2012 (English)In: Philosophical Transactions. Series A: Mathematical, physical, and engineering science, ISSN 1364-503X, E-ISSN 1471-2962, Vol. 370, no 1963, p. 1337-1351Article in journal (Refereed) Published
Abstract [en]

Interfacial relationships between biomaterials and tissues strongly influence the success of implant materials and their long-term functionality. Owing to the inhomogeneity of biological tissues at an interface, in particular bone tissue, two-dimensional images often lack detail on the interfacial morphological complexity. Furthermore, the increasing use of nanotechnology in the design and production of biomaterials demands characterization techniques on a similar length scale. Electron tomography (ET) can meet these challenges by enabling high-resolution three-dimensional imaging of biomaterial interfaces. In this article, we review the fundamentals of ET and highlight its recent applications in probing the three-dimensional structure of bioceramics and their interfaces, with particular focus on the hydroxyapatite-bone interface, titanium dioxide-bone interface and a mesoporous titania coating for controlled drug release.

Keywords
electron tomography, interface, hydroxyapatite, bone, titanium dioxide, implant interface
National Category
Engineering and Technology
Research subject
Engineering Science with specialization in Materials Science
Identifiers
urn:nbn:se:uu:diva-171539 (URN)10.1098/rsta.2011.0253 (DOI)000300631900004 ()
Available from: 2012-03-21 Created: 2012-03-21 Last updated: 2018-02-08Bibliographically approved
4. Resolving the CaP-bone interface: A review of discoveries with light and electron microscopy
Open this publication in new window or tab >>Resolving the CaP-bone interface: A review of discoveries with light and electron microscopy
2012 (English)In: Biomatter, ISSN 2159-2527, Vol. 2, no 1, p. 15-23Article in journal (Refereed) Published
National Category
Materials Engineering
Research subject
Engineering Science with specialization in Materials Science
Identifiers
urn:nbn:se:uu:diva-179313 (URN)10.4161/biom.20062 (DOI)
Available from: 2012-08-13 Created: 2012-08-13 Last updated: 2018-02-08Bibliographically approved
5. Bone-titanium oxide interface in humans revealed by transmission electron microscopy and electron tomography
Open this publication in new window or tab >>Bone-titanium oxide interface in humans revealed by transmission electron microscopy and electron tomography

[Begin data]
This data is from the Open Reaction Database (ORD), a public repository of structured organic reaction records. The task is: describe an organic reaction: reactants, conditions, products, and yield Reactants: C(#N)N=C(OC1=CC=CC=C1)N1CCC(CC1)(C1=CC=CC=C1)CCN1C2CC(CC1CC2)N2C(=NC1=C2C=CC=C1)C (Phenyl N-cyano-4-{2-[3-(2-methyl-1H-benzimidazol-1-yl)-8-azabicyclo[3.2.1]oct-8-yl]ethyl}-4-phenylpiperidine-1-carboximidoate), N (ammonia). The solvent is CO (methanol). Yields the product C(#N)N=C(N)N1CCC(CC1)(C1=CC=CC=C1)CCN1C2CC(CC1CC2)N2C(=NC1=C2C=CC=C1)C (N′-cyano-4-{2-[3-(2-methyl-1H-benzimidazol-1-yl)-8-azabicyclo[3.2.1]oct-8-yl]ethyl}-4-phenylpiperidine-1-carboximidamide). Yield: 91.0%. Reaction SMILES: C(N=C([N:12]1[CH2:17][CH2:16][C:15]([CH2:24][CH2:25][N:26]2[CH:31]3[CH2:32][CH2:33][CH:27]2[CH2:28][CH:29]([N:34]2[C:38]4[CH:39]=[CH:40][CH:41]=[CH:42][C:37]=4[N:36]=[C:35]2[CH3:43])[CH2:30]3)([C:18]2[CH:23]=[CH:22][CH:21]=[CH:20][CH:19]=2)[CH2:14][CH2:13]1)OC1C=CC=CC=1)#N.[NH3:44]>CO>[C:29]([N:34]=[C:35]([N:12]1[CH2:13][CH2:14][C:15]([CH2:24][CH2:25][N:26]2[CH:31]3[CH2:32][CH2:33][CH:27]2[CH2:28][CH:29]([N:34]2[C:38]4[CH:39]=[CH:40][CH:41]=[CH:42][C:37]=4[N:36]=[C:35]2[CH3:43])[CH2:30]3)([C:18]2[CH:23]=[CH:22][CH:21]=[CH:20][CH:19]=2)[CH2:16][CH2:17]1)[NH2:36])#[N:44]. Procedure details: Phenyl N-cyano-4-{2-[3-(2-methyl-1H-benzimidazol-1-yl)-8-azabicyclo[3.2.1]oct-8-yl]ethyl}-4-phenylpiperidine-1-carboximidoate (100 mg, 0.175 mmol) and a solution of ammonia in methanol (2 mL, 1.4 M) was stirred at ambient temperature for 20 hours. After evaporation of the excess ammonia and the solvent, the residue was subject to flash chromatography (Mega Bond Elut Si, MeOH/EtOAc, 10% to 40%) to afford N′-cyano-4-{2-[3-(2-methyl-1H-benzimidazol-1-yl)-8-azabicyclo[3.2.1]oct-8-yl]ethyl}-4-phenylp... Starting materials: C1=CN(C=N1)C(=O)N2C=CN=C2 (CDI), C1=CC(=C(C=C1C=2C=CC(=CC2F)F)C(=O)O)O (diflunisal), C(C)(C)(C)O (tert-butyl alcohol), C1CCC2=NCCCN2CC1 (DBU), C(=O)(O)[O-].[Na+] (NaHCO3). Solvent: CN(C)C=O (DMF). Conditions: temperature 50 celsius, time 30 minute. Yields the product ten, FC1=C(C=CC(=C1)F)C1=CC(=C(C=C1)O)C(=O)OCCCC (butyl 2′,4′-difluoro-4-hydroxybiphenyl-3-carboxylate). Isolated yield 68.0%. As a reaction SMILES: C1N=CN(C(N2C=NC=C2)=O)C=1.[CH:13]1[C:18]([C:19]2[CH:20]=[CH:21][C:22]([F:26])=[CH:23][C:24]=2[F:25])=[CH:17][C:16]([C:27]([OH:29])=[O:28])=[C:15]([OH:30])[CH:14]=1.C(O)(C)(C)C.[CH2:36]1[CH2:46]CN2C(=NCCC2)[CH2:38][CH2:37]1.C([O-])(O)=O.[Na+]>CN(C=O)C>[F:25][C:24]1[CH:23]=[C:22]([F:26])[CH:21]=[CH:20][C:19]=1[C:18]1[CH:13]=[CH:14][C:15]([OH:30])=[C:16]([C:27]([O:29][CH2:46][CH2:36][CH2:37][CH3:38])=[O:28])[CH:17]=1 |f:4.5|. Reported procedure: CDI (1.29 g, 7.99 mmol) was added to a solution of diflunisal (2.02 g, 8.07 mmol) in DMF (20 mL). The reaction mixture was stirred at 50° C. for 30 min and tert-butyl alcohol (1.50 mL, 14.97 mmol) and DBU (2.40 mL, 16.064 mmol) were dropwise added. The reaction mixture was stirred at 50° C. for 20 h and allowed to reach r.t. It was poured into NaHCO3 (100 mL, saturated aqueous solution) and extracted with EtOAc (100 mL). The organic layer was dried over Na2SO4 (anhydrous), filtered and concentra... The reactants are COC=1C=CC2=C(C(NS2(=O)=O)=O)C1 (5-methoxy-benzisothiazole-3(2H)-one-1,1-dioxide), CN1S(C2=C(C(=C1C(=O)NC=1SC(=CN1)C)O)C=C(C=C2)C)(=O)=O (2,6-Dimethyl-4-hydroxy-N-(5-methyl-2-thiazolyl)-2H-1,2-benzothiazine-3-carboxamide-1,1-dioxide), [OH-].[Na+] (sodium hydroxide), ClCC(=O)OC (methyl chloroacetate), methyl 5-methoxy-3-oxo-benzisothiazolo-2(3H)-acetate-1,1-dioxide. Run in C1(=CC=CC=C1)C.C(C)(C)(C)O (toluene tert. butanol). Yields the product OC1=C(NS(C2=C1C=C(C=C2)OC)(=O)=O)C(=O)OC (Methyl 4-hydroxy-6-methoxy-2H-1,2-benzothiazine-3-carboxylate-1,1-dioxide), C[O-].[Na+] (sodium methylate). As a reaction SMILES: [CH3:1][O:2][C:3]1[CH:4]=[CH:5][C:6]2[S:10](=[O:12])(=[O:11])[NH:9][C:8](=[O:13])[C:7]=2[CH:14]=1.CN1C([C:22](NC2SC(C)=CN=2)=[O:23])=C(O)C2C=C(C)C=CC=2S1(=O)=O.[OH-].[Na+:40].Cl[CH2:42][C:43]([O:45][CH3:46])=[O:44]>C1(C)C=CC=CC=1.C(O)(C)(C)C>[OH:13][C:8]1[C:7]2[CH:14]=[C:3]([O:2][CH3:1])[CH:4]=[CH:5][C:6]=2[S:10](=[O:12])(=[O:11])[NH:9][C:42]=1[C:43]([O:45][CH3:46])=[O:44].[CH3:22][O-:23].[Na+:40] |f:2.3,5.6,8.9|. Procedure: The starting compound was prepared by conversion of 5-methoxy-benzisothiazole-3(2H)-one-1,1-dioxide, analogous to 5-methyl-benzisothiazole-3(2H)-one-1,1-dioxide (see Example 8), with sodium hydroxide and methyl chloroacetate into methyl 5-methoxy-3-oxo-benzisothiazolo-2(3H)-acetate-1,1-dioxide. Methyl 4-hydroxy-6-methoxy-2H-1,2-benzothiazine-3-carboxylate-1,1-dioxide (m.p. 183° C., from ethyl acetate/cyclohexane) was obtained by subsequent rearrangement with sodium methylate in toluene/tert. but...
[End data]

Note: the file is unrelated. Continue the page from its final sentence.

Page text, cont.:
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2012 (English)In: Journal of the Royal Society Interface, ISSN 1742-5689, E-ISSN 1742-5662, Vol. 9, no 67, p. 396-400Article in journal (Refereed) Published
Abstract [en]

Osseointegration, the direct contact between an implant surface and bone tissue, plays a critical role in interfacial stability and implant success. Analysis of interfacial zones at the micro- and nano-levels is essential to determine the extent of osseointegration. In this paper, a series of state-of-the-art microscopy techniques are used on laser-modified implants retrieved from humans. Partially laser-modified implants were retrieved after two and a half months' healing and processed for light and electron microscopy. Light microscopy showed osseointegration, with bone tissue growing both towards and away from the implant surface. Transmission electron microscopy revealed an intimate contact between mineralized bone and the laser-modified surface, including bone growth into the nano-structured oxide. This novel observation was verified by three-dimensional Z-contrast electron tomography, enabling visualization of an apatite layer, with different crystal direction compared with the apatite in the bone tissue, encompassing the nano-structured oxide. In conclusion, the present study demonstrates the nano-scale osseointegration and bonding between apatite and surface-textured titanium oxide. These observations provide novel data in human specimens on the ultrastructure of the titanium–bone interface.

Keywords
dental implant, laser, focused ion beam, transmission electron microscopy, electron tomography, bone
National Category
Medical Materials Engineering and Technology
Research subject
Engineering Science with specialization in Materials Science
Identifiers
urn:nbn:se:uu:diva-160563 (URN)10.1098/rsif.2011.0420 (DOI)000298380100018 ()